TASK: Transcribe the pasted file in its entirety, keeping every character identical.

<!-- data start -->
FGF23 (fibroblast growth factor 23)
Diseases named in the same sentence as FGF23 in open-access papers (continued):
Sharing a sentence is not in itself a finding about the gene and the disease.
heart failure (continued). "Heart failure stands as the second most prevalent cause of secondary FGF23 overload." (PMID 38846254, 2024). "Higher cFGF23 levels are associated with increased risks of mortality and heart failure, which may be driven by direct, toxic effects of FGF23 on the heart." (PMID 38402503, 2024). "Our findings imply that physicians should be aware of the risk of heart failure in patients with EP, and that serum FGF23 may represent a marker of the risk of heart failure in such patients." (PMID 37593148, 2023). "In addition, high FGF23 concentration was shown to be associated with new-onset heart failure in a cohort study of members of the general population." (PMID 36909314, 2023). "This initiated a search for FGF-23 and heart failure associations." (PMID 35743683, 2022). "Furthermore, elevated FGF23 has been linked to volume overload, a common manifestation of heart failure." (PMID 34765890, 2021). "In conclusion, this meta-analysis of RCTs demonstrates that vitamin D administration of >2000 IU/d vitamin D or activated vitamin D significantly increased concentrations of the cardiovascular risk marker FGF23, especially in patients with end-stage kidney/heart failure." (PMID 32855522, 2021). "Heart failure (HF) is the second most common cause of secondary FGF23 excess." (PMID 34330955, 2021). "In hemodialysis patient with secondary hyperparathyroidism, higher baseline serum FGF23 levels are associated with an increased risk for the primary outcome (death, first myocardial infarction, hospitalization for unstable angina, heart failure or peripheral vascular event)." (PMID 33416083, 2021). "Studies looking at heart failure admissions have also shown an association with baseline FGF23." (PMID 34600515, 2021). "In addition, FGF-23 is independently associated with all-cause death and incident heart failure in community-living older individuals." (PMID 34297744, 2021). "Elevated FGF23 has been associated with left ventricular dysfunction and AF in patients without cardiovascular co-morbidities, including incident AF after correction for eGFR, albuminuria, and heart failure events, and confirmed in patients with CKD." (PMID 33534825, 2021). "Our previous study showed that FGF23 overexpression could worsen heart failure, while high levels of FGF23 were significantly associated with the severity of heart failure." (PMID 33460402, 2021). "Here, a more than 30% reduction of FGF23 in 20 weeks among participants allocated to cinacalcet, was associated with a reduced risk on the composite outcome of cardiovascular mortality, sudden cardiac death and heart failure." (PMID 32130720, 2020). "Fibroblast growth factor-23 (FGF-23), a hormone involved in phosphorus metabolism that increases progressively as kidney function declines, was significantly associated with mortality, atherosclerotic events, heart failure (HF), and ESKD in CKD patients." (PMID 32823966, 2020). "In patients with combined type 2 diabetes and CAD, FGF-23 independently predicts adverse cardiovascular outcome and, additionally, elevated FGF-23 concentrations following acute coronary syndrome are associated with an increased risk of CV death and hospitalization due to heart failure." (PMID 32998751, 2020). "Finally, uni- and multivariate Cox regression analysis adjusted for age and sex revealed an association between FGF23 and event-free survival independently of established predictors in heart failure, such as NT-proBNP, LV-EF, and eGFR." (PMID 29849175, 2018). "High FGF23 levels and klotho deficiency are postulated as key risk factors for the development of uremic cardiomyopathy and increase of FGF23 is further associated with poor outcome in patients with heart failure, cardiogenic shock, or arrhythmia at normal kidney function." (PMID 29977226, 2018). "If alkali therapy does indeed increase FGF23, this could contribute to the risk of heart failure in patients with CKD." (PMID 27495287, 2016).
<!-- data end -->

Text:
FGF23 (fibroblast growth factor 23)
Diseases named in the same sentence as FGF23 in open-access papers (continued):
Sharing a sentence is not in itself a finding about the gene and the disease.
heart failure (continued). "Heart failure stands as the second most prevalent cause of secondary FGF23 overload." (PMID 38846254, 2024). "Higher cFGF23 levels are associated with increased risks of mortality and heart failure, which may be driven by direct, toxic effects of FGF23 on the heart." (PMID 38402503, 2024). "Our findings imply that physicians should be aware of the risk of heart failure in patients with EP, and that serum FGF23 may represent a marker of the risk of heart failure in such patients." (PMID 37593148, 2023). "In addition, high FGF23 concentration was shown to be associated with new-onset heart failure in a cohort study of members of the general population." (PMID 36909314, 2023). "This initiated a search for FGF-23 and heart failure associations." (PMID 35743683, 2022). "Furthermore, elevated FGF23 has been linked to volume overload, a common manifestation of heart failure." (PMID 34765890, 2021). "In conclusion, this meta-analysis of RCTs demonstrates that vitamin D administration of >2000 IU/d vitamin D or activated vitamin D significantly increased concentrations of the cardiovascular risk marker FGF23, especially in patients with end-stage kidney/heart failure." (PMID 32855522, 2021). "Heart failure (HF) is the second most common cause of secondary FGF23 excess." (PMID 34330955, 2021). "In hemodialysis patient with secondary hyperparathyroidism, higher baseline serum FGF23 levels are associated with an increased risk for the primary outcome (death, first myocardial infarction, hospitalization for unstable angina, heart failure or peripheral vascular event)." (PMID 33416083, 2021). "Studies looking at heart failure admissions have also shown an association with baseline FGF23." (PMID 34600515, 2021). "In addition, FGF-23 is independently associated with all-cause death and incident heart failure in community-living older individuals." (PMID 34297744, 2021). "Elevated FGF23 has been associated with left ventricular dysfunction and AF in patients without cardiovascular co-morbidities, including incident AF after correction for eGFR, albuminuria, and heart failure events, and confirmed in patients with CKD." (PMID 33534825, 2021). "Our previous study showed that FGF23 overexpression could worsen heart failure, while high levels of FGF23 were significantly associated with the severity of heart failure." (PMID 33460402, 2021). "Here, a more than 30% reduction of FGF23 in 20 weeks among participants allocated to cinacalcet, was associated with a reduced risk on the composite outcome of cardiovascular mortality, sudden cardiac death and heart failure." (PMID 32130720, 2020). "Fibroblast growth factor-23 (FGF-23), a hormone involved in phosphorus metabolism that increases progressively as kidney function declines, was significantly associated with mortality, atherosclerotic events, heart failure (HF), and ESKD in CKD patients." (PMID 32823966, 2020). "In patients with combined type 2 diabetes and CAD, FGF-23 independently predicts adverse cardiovascular outcome and, additionally, elevated FGF-23 concentrations following acute coronary syndrome are associated with an increased risk of CV death and hospitalization due to heart failure." (PMID 32998751, 2020). "Finally, uni- and multivariate Cox regression analysis adjusted for age and sex revealed an association between FGF23 and event-free survival independently of established predictors in heart failure, such as NT-proBNP, LV-EF, and eGFR." (PMID 29849175, 2018). "High FGF23 levels and klotho deficiency are postulated as key risk factors for the development of uremic cardiomyopathy and increase of FGF23 is further associated with poor outcome in patients with heart failure, cardiogenic shock, or arrhythmia at normal kidney function." (PMID 29977226, 2018). "If alkali therapy does indeed increase FGF23, this could contribute to the risk of heart failure in patients with CKD." (PMID 27495287, 2016).